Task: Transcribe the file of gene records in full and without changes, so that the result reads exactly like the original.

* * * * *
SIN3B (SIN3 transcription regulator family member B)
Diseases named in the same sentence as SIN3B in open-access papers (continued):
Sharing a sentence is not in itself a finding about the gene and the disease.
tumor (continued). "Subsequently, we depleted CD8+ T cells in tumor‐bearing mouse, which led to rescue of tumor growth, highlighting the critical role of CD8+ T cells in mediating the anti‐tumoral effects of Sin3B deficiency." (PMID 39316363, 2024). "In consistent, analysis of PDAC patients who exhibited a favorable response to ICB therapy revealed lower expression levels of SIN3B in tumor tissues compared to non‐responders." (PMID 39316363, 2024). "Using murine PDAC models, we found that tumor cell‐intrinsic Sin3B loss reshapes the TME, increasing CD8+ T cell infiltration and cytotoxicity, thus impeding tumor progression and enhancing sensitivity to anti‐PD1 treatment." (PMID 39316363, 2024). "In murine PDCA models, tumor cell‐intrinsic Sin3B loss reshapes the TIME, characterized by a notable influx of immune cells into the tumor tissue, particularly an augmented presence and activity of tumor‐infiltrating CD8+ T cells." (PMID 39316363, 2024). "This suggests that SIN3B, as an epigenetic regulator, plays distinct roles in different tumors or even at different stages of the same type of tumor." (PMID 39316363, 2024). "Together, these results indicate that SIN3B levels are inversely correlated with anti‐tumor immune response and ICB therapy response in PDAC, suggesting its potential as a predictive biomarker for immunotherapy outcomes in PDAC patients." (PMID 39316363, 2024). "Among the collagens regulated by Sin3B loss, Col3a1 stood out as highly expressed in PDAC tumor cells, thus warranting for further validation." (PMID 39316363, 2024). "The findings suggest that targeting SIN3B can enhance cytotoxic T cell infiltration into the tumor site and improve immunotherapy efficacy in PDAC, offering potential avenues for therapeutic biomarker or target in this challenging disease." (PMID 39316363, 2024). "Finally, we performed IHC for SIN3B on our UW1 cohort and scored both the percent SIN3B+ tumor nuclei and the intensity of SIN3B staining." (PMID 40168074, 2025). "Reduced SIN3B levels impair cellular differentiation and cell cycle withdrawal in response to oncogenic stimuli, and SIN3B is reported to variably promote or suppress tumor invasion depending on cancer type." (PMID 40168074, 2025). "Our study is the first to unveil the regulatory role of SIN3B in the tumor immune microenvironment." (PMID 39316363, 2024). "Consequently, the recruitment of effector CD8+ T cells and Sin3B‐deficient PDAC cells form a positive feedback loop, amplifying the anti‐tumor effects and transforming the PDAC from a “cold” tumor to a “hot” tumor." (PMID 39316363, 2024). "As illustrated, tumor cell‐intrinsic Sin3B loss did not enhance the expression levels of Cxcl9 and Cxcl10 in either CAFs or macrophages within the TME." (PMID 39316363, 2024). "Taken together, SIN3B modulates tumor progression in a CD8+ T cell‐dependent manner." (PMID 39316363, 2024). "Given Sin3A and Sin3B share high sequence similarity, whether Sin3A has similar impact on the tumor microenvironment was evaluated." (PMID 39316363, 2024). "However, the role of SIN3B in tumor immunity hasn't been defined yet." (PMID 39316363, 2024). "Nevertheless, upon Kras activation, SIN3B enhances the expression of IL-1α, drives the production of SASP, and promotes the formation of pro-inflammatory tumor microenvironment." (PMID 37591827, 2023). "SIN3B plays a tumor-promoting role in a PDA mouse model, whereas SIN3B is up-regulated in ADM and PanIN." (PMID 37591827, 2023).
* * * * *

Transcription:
SIN3B (SIN3 transcription regulator family member B)
Diseases named in the same sentence as SIN3B in open-access papers (continued):
Sharing a sentence is not in itself a finding about the gene and the disease.
tumor (continued). "Subsequently, we depleted CD8+ T cells in tumor‐bearing mouse, which led to rescue of tumor growth, highlighting the critical role of CD8+ T cells in mediating the anti‐tumoral effects of Sin3B deficiency." (PMID 39316363, 2024). "In consistent, analysis of PDAC patients who exhibited a favorable response to ICB therapy revealed lower expression levels of SIN3B in tumor tissues compared to non‐responders." (PMID 39316363, 2024). "Using murine PDAC models, we found that tumor cell‐intrinsic Sin3B loss reshapes the TME, increasing CD8+ T cell infiltration and cytotoxicity, thus impeding tumor progression and enhancing sensitivity to anti‐PD1 treatment." (PMID 39316363, 2024). "In murine PDCA models, tumor cell‐intrinsic Sin3B loss reshapes the TIME, characterized by a notable influx of immune cells into the tumor tissue, particularly an augmented presence and activity of tumor‐infiltrating CD8+ T cells." (PMID 39316363, 2024). "This suggests that SIN3B, as an epigenetic regulator, plays distinct roles in different tumors or even at different stages of the same type of tumor." (PMID 39316363, 2024). "Together, these results indicate that SIN3B levels are inversely correlated with anti‐tumor immune response and ICB therapy response in PDAC, suggesting its potential as a predictive biomarker for immunotherapy outcomes in PDAC patients." (PMID 39316363, 2024). "Among the collagens regulated by Sin3B loss, Col3a1 stood out as highly expressed in PDAC tumor cells, thus warranting for further validation." (PMID 39316363, 2024). "The findings suggest that targeting SIN3B can enhance cytotoxic T cell infiltration into the tumor site and improve immunotherapy efficacy in PDAC, offering potential avenues for therapeutic biomarker or target in this challenging disease." (PMID 39316363, 2024). "Finally, we performed IHC for SIN3B on our UW1 cohort and scored both the percent SIN3B+ tumor nuclei and the intensity of SIN3B staining." (PMID 40168074, 2025). "Reduced SIN3B levels impair cellular differentiation and cell cycle withdrawal in response to oncogenic stimuli, and SIN3B is reported to variably promote or suppress tumor invasion depending on cancer type." (PMID 40168074, 2025). "Our study is the first to unveil the regulatory role of SIN3B in the tumor immune microenvironment." (PMID 39316363, 2024). "Consequently, the recruitment of effector CD8+ T cells and Sin3B‐deficient PDAC cells form a positive feedback loop, amplifying the anti‐tumor effects and transforming the PDAC from a “cold” tumor to a “hot” tumor." (PMID 39316363, 2024). "As illustrated, tumor cell‐intrinsic Sin3B loss did not enhance the expression levels of Cxcl9 and Cxcl10 in either CAFs or macrophages within the TME." (PMID 39316363, 2024). "Taken together, SIN3B modulates tumor progression in a CD8+ T cell‐dependent manner." (PMID 39316363, 2024). "Given Sin3A and Sin3B share high sequence similarity, whether Sin3A has similar impact on the tumor microenvironment was evaluated." (PMID 39316363, 2024). "However, the role of SIN3B in tumor immunity hasn't been defined yet." (PMID 39316363, 2024). "Nevertheless, upon Kras activation, SIN3B enhances the expression of IL-1α, drives the production of SASP, and promotes the formation of pro-inflammatory tumor microenvironment." (PMID 37591827, 2023). "SIN3B plays a tumor-promoting role in a PDA mouse model, whereas SIN3B is up-regulated in ADM and PanIN." (PMID 37591827, 2023).